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I have a simple program like this:

length = 10;
o = {0, 0, 0};
dp = 0.25 (*m*);
rho = 2345 (*kg/m^3*);
rho = dp^3*rho;
region = Cuboid[o, o + length];
cavity = Table[Ball[RandomPoint[region], RandomReal[{0.6 dp, 1.5 dp}]], 4];
region = Fold[RegionDifference, region, cavity];
RegionPlot3D[region, PlotStyle -> Opacity[0.5], PlotPoints -> 80]

enter image description here

What is causing the artifacts that are marked with red arrows? I think the problem is derived from PlotPoints, but how can I avoid this?

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It looks like a bug in RegionPlot3D. The mesh is obviously incorrect and some faces are turned inside out

region = RegionDifference[Cuboid[], Ball[{.5, .5, .5}, .2]];
RegionPlot3D[region, PlotStyle -> Directive[Opacity[0.8], FaceForm[Red, Blue]], 
 Mesh -> All, Lighting -> "Neutral", PlotPoints -> 13, MaxRecursion -> 0]

enter image description here

You can use BoundaryDiscretizeRegion instead

dr = BoundaryDiscretizeRegion[region];
Graphics3D[{EdgeForm[Opacity[0.1]], Opacity[0.5, Orange], 
  GraphicsComplex[MeshCoordinates[dr], MeshCells[dr, 2]]}]

enter image description here

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  • $\begingroup$ This does a good job when the size of the cavity is of larger, but when the cavity spheres are smaller, the cavity can sometimes not show up - or if it does it doesn't really look spherical. Is this a problem with the discretization process or with RegionDifference? $\endgroup$ – Jason B. Dec 14 '15 at 14:14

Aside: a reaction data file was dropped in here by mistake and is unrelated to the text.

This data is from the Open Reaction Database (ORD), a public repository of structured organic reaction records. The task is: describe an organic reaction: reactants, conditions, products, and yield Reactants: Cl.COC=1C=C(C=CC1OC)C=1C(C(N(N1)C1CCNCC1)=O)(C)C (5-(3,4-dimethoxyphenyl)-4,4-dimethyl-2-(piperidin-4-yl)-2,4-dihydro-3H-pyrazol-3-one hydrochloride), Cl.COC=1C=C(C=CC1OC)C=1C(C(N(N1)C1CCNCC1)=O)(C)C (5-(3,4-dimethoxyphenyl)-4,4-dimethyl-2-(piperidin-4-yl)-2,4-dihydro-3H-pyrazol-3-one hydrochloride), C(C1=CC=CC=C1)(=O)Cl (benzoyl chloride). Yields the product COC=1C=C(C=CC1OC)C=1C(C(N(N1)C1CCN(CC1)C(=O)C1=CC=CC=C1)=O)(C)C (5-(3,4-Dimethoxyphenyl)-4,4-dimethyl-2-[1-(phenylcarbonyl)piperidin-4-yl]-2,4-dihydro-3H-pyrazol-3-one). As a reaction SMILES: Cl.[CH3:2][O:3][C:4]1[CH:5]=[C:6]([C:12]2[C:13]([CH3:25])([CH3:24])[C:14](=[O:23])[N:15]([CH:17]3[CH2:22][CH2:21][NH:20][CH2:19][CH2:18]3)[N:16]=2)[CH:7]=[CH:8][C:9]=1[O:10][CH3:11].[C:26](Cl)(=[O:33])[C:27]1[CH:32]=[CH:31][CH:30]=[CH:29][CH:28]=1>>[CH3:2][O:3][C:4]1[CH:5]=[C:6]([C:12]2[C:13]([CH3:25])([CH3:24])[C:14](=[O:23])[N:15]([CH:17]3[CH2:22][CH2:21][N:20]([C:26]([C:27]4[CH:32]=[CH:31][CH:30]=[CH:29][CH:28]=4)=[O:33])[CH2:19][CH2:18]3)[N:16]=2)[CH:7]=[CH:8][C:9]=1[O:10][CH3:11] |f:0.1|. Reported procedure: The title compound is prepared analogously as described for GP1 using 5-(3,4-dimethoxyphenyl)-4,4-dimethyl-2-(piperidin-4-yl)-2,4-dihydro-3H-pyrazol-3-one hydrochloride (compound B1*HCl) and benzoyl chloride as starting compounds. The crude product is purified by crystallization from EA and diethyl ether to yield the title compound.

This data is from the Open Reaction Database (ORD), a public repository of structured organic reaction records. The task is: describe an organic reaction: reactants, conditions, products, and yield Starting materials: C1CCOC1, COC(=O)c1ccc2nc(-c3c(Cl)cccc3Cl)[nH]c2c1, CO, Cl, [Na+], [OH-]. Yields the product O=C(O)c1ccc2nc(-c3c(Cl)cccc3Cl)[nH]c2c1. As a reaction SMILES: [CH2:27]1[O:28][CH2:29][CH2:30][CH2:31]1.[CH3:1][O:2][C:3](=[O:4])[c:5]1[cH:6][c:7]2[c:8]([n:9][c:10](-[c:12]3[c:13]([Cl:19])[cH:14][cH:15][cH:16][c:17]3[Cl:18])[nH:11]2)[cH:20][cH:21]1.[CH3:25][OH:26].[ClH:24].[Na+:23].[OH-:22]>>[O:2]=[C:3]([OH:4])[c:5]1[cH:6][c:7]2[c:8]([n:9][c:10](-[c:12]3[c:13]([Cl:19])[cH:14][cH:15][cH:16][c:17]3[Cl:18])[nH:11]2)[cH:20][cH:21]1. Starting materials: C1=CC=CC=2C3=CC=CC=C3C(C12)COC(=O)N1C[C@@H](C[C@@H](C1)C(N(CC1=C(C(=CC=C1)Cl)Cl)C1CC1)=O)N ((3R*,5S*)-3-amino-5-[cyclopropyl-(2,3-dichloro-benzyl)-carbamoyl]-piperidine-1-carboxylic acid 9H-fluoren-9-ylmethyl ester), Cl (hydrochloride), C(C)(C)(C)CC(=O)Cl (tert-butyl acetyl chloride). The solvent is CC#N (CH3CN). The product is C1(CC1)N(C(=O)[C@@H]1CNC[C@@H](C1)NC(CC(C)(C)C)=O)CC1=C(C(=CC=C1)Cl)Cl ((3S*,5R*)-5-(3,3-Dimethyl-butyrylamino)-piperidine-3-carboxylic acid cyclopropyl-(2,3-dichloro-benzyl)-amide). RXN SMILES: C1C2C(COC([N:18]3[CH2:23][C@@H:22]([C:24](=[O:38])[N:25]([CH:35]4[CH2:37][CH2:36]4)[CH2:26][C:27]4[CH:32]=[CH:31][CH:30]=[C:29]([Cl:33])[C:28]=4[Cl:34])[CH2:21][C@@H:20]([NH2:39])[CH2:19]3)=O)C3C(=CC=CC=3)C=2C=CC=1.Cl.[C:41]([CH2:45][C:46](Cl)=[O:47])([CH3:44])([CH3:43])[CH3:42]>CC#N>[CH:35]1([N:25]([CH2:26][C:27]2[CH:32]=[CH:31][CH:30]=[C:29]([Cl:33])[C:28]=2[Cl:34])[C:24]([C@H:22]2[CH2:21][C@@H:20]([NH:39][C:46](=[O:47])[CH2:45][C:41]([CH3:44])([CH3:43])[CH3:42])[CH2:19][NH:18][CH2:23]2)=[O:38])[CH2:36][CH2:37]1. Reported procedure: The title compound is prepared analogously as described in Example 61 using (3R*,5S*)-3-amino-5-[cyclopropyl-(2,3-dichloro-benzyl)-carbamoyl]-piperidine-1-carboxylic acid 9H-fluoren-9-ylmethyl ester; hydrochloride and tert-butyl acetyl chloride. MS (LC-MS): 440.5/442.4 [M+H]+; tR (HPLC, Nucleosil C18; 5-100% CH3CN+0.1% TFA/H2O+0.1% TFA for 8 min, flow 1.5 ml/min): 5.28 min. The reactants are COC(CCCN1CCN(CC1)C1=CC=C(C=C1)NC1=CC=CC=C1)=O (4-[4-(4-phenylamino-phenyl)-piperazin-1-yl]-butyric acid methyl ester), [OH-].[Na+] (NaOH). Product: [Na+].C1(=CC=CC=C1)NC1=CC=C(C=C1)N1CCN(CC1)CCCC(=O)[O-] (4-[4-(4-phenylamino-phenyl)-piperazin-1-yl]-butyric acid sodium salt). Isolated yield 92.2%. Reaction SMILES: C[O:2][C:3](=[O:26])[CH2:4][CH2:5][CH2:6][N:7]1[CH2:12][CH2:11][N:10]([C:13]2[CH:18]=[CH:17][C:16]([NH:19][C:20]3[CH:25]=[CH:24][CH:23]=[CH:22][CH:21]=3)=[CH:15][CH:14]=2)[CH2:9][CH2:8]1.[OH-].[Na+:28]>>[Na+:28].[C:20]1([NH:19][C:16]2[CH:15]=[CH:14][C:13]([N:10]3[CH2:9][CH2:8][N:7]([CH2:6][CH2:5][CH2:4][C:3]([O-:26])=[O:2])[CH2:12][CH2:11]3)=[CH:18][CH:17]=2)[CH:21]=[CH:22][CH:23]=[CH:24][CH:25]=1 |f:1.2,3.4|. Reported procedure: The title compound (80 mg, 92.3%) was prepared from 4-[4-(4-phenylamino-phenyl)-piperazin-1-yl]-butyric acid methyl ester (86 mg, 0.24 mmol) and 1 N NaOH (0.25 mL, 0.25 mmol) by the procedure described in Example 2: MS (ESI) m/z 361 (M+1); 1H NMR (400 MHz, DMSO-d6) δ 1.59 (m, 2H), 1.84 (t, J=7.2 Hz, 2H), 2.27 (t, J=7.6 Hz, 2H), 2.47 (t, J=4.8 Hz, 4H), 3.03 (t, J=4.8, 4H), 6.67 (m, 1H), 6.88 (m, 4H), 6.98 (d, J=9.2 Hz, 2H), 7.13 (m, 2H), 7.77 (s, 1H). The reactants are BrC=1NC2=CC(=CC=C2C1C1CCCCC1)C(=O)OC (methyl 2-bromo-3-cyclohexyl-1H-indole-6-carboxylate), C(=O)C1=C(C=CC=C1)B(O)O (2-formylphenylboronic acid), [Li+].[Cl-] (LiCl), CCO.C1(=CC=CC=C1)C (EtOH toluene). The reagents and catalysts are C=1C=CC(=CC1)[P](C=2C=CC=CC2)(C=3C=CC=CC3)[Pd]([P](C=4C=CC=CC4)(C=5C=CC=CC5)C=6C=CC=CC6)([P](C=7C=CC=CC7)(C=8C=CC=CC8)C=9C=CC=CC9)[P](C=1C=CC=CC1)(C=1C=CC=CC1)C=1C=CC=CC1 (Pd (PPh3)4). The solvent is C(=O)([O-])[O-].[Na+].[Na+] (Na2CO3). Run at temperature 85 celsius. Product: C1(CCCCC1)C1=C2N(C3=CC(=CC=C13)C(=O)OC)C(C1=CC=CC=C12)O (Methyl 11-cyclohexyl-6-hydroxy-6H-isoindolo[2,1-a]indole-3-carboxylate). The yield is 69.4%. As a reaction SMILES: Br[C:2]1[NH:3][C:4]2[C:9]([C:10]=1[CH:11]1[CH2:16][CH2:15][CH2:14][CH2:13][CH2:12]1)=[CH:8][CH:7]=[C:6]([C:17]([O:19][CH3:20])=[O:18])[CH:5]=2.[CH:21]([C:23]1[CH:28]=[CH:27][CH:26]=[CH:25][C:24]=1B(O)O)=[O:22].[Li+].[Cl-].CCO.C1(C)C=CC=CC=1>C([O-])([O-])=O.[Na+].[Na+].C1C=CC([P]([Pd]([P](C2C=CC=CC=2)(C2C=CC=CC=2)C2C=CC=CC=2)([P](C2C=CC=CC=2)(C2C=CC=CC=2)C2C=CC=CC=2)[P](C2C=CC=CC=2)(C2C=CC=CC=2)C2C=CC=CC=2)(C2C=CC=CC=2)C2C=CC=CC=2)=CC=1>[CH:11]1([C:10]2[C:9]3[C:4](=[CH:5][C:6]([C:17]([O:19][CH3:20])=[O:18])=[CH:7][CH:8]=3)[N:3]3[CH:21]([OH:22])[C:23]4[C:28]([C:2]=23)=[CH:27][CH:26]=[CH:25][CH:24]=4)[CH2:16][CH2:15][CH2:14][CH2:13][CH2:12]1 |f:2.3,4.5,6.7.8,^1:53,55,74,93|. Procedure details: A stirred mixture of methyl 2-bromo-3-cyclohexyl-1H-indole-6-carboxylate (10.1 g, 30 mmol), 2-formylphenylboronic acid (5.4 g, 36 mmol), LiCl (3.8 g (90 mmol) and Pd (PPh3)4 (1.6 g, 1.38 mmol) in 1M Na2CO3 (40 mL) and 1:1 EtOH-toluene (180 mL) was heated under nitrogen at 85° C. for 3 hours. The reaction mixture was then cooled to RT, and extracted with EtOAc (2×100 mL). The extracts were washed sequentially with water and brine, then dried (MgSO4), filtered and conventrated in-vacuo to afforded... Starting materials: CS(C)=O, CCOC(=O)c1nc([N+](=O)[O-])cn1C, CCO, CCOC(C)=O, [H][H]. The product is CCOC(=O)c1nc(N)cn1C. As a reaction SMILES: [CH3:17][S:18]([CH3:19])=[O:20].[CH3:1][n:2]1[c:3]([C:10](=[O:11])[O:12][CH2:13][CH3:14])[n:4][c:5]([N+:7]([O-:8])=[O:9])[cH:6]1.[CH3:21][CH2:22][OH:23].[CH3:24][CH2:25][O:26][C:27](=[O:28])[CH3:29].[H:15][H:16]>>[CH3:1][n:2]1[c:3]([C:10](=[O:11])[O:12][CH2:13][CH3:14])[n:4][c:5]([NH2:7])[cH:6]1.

• $\begingroup$ @JasonB You can specify small MaxCellMeasure for BoundaryDiscretizeRegion. Unfortunately AccuracyGoal and PrecisionGoaldo not work here. $\endgroup$ – ybeltukov Dec 14 '15 at 14:24
  • $\begingroup$ Oh~How nice job!Thanks very much.If you can extinguish the mesh of cell,I will appreciate you and accept it. $\endgroup$ – yode Dec 15 '15 at 1:50
  • $\begingroup$ @yode - to get rid of the mesh, inside the Graphics3D, change it to say EdgeForm[Opacity[0.0]] $\endgroup$ – Jason B. Dec 15 '15 at 7:47
  • $\begingroup$ Not sure why, when I change the EdgeForm[Opacity[...]] from 0.1 to 0.0, the mesh goes away. See the edits to my answer $\endgroup$ – Jason B. Dec 15 '15 at 9:09
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Are you creating a region to do other calculations in, or are you just trying to plot a cube with several spherical cavities in it? If you are just trying to make the plot, I suggest not using RegionDifference. As I show below the plots, it is only an approximate function, and it fails a bit when the cavities are much smaller than the cube.

Here is the best plot I can make:

(* Define the cube, the cavities, and the difference region *)
length = 10;
o = {0, 0, 0};
dp = 0.25 (*m*);
rho = 2345 (*kg/m^3*);
rho = dp^3*rho;
cube = Cuboid[o, o + length];
cavity = Table[
   Ball[RandomPoint[cube], RandomReal[{0.6 dp, 1.5 dp}]], 4];
region = Fold[RegionDifference, cube, cavity];

(* Then observe the difference between the plot with and without RegionDifference *)